Preclearance Gone, Racial Voter Turnout Gap Up

Supreme Court Voting

             New Orleans        Britney Spears sang it loudly, “hit me one more time.”  She wasn’t talking about decisions of the US Supreme Court and its historically ultra-conservative majority, but she could have been.  This gut punch came from an analysis of the impact of their Shelby decision in 2013 that eliminated a central plank of the Voting Rights Act mandating preclearance requirements.

As a reminder, preclearance meant that counties and states with a history of racial discrimination in denying citizens the right to vote were required to get prior approval – preclearance – from the US Justice Department before they altered their voting laws in any way.  In a decision filled with infamy, written by Chief Justice John Roberts, he argued that the “conditions that originally justified” preclearance had largely disappeared and essentially that racial discrimination didn’t exist in the South and elsewhere.  The last decade has not been kind to Roberts’ argument:  boy, did he miss the train!

The nonpartisan Brennan Center looked at mountains of voter files in these counties since the decision and found, not surprisingly, that the “racial turnout gap” has increased significantly, growing by 11% between 2012 and 2022, and that without the Shelby decision “the white-Black turnout would have grown but by just six percentage points.”  For folks still in recovery from high school math, a 5% difference may not seem huge, but the Brennan Center found that “at least 62 elections for Senate, governor, and president in states with Section 5 counties were decided by under five percentage points.”

It’s no secret that an overt part of the conservative playbook over the last decade has been narrowing access to the ballot and depressing the vote of groups like minorities, women, and the young that are not natural supporters of their positions and candidates.  Intimidation at the polls, voter ID laws, and more have flooded state legislatures, particularly in the red states.  Changing, combining, or eliminating polling stations have been common, and previously would have been subject to preclearance approvals.  Make it harder to vote, make it take longer, make it a potential embarrassment, rather than a joyful privilege, and there will be fewer voters.  That’s the simple math of the human condition that we all understand.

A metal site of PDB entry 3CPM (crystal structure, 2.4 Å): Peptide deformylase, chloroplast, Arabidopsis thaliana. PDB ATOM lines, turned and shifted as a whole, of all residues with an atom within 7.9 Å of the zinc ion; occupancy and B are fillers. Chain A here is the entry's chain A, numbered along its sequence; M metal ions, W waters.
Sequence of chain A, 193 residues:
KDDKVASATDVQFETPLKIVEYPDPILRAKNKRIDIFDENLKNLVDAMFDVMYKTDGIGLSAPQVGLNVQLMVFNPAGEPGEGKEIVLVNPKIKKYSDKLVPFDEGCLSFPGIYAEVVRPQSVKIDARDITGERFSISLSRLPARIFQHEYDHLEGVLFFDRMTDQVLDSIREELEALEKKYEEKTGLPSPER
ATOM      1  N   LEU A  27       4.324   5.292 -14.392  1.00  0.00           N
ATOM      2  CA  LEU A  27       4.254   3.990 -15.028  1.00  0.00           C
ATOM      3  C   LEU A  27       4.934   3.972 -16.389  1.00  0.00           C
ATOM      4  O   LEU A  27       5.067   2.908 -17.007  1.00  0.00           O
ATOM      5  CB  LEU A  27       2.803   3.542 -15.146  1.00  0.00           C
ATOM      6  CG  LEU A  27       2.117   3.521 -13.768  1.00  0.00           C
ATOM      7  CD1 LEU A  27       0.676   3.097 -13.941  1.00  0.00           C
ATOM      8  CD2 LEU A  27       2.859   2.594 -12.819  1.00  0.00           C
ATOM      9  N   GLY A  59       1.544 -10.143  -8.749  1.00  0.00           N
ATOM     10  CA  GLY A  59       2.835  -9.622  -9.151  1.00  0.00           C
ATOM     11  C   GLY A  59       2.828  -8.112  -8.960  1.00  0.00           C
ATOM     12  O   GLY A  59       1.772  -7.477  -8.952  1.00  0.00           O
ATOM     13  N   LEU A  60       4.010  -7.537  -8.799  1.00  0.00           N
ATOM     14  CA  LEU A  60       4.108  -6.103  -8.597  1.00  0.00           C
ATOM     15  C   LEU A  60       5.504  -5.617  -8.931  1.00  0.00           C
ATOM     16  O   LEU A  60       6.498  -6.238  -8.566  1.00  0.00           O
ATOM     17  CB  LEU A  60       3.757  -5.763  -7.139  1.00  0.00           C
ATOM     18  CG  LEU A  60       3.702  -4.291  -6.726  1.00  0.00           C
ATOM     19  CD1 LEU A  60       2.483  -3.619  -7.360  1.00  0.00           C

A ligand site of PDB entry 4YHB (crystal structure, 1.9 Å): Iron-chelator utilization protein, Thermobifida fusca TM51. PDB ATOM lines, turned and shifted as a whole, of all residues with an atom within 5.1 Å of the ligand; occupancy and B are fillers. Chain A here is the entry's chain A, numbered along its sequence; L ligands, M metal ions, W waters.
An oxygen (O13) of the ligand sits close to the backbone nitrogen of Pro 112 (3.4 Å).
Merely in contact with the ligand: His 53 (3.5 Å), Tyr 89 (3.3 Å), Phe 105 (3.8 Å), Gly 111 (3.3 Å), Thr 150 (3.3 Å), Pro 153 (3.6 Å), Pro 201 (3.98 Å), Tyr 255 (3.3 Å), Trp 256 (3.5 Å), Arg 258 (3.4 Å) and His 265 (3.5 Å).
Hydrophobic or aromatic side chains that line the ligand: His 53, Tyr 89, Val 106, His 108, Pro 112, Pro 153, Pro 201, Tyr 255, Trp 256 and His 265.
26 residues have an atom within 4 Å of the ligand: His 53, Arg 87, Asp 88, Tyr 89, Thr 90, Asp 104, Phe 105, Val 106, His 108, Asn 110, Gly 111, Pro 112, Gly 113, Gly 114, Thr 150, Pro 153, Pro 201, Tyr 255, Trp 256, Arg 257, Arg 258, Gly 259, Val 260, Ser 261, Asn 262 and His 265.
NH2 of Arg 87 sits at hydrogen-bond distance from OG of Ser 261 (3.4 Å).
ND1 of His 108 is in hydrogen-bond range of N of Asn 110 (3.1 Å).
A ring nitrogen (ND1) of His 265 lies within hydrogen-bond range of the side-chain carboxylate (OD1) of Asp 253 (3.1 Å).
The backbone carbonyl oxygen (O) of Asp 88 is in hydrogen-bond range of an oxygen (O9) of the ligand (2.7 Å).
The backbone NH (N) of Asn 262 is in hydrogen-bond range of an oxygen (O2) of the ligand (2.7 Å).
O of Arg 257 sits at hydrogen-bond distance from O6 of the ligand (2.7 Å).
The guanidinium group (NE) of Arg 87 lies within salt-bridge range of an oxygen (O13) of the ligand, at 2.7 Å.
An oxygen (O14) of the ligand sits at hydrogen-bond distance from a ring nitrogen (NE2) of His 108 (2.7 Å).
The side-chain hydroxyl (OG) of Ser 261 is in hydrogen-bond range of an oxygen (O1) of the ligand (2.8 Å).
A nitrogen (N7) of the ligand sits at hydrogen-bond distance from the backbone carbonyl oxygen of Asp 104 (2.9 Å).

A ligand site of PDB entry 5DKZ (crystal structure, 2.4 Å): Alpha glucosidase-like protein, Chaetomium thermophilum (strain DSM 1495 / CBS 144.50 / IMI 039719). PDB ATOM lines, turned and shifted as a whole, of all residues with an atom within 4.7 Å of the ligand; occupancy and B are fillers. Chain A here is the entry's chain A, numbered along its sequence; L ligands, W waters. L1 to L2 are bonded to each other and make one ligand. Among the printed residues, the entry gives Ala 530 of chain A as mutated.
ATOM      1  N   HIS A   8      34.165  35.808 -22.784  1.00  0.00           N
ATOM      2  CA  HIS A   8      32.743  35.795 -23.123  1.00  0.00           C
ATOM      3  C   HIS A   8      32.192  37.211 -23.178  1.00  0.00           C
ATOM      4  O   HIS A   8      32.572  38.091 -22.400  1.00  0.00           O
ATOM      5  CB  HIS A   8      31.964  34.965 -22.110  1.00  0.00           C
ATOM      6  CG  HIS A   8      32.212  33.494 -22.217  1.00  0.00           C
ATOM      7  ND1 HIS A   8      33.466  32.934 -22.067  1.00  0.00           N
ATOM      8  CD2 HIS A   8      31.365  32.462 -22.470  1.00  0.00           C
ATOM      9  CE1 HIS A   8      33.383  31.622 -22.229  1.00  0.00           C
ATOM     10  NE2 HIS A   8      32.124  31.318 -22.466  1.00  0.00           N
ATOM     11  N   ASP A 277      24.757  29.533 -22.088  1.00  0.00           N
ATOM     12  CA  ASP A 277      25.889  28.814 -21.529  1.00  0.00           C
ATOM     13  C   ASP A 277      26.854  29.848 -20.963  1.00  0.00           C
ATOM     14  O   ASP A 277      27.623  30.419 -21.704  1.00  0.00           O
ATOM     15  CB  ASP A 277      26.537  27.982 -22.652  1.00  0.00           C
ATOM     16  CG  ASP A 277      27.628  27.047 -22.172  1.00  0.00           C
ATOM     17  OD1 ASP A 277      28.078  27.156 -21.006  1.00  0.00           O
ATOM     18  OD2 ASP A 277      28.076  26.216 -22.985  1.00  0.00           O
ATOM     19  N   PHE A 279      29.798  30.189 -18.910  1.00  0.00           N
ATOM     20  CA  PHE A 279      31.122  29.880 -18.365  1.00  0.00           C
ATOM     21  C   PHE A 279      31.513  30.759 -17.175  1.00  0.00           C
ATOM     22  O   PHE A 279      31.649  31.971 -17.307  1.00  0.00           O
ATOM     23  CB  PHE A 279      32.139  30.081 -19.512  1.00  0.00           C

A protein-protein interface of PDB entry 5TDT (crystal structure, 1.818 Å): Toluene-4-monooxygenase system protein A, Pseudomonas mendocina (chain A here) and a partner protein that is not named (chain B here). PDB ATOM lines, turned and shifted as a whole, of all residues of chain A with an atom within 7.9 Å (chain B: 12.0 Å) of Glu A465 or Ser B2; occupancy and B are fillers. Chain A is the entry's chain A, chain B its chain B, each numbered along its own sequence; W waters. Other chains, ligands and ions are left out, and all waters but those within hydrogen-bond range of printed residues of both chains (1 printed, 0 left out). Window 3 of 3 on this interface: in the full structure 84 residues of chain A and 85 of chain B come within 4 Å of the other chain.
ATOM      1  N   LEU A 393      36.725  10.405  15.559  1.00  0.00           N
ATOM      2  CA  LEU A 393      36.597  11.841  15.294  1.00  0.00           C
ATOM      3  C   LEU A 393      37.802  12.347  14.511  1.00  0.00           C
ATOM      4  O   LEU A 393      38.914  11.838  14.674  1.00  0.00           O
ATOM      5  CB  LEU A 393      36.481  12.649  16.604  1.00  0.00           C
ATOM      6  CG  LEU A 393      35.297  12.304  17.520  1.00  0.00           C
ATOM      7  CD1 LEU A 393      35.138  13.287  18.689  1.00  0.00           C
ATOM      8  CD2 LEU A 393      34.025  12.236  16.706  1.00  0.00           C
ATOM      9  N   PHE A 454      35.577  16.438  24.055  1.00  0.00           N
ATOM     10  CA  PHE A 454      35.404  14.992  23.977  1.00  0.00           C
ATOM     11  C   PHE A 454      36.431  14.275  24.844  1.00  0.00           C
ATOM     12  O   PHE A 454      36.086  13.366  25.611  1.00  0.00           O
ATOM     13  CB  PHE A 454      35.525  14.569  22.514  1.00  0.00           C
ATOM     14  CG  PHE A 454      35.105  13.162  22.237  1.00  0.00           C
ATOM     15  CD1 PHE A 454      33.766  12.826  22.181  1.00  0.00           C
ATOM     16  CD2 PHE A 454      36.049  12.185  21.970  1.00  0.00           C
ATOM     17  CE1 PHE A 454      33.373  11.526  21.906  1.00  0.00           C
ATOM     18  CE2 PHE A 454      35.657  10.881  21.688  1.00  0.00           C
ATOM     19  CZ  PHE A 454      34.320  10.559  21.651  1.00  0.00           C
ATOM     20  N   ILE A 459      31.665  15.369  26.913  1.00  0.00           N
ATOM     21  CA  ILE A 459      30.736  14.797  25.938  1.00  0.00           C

The Brennan Center was not able to put a categorical number on the success of Shelby voter suppression, but they did find the racial gap was national and could be counted from the voter files:

The study identified a significant racial turnout gap nationwide, beyond the counties previously covered by Section 5. In the 2020 election, 9.3 million more people would have voted if nonwhite voters had participated at the same rate as white voters. In the 2022 midterms, that total would have been 13.9 million ballots.


That’s not a trivial difference or a rounding error, that’s huge.

Ok, it matters, and it’s gotten worse, so what are we going to do about it?  Vote yes or no, red or blue, but the issue here is clear:  vote!